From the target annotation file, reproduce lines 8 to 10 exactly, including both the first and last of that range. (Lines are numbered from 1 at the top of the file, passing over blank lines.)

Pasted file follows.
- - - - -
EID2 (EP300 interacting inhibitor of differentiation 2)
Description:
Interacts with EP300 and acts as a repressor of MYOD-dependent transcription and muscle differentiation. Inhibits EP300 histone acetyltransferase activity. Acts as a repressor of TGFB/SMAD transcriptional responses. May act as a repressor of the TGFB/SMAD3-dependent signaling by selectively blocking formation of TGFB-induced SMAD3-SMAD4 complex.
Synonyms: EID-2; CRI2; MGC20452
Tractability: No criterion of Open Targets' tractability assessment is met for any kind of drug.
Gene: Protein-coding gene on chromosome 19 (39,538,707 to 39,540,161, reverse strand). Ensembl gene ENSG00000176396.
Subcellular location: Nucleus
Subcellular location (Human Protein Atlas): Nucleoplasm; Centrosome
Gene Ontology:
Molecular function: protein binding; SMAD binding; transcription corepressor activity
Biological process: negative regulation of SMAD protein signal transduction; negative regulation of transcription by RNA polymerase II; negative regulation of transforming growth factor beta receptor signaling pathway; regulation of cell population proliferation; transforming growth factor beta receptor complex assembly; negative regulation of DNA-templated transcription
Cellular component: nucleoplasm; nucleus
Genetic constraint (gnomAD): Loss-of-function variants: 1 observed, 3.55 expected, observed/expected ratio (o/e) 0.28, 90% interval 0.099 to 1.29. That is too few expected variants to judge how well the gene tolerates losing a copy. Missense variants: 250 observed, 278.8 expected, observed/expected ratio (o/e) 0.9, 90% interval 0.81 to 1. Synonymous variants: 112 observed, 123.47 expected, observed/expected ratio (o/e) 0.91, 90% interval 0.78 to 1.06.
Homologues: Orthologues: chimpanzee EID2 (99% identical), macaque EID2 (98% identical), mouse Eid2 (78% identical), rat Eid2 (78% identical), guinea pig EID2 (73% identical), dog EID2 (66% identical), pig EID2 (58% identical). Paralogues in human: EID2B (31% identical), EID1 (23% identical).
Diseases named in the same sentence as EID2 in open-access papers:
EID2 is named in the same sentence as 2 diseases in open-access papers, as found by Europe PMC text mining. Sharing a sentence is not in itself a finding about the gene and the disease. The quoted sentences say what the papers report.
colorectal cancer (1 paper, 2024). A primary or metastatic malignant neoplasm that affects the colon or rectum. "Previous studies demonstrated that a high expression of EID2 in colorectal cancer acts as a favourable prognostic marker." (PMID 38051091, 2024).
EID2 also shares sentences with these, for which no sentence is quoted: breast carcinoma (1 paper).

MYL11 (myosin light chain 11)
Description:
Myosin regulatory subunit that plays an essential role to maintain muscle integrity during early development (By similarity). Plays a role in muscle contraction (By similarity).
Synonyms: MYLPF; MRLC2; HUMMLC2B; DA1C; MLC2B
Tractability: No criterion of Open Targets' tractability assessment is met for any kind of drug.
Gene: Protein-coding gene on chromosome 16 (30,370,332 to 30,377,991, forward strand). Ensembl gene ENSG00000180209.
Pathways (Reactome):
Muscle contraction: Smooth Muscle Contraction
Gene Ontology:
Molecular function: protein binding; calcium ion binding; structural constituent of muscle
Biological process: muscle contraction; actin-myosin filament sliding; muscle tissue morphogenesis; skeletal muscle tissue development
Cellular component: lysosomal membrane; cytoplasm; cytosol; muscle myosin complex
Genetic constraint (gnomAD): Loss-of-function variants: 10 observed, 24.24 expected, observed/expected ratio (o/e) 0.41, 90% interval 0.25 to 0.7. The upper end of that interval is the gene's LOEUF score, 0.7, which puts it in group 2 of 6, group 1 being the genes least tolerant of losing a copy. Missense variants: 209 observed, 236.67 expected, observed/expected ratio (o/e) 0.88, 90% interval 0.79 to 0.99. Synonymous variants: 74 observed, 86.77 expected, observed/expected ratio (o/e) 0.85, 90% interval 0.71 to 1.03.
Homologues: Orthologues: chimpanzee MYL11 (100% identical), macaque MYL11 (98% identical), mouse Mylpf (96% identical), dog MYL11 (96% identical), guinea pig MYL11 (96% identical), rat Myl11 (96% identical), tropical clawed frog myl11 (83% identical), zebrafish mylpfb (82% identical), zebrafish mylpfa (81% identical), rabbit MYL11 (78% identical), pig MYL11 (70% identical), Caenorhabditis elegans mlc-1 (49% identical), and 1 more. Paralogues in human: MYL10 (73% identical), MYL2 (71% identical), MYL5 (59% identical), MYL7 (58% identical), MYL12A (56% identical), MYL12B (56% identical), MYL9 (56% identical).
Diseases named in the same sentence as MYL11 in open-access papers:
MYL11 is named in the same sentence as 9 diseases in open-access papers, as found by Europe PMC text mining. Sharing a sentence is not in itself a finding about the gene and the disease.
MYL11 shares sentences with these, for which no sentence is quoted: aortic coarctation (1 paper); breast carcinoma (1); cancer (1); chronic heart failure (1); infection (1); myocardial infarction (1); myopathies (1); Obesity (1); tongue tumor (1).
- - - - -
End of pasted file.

Subcellular location (Human Protein Atlas): Nucleoplasm; Centrosome
Gene Ontology:
Molecular function: protein binding; SMAD binding; transcription corepressor activity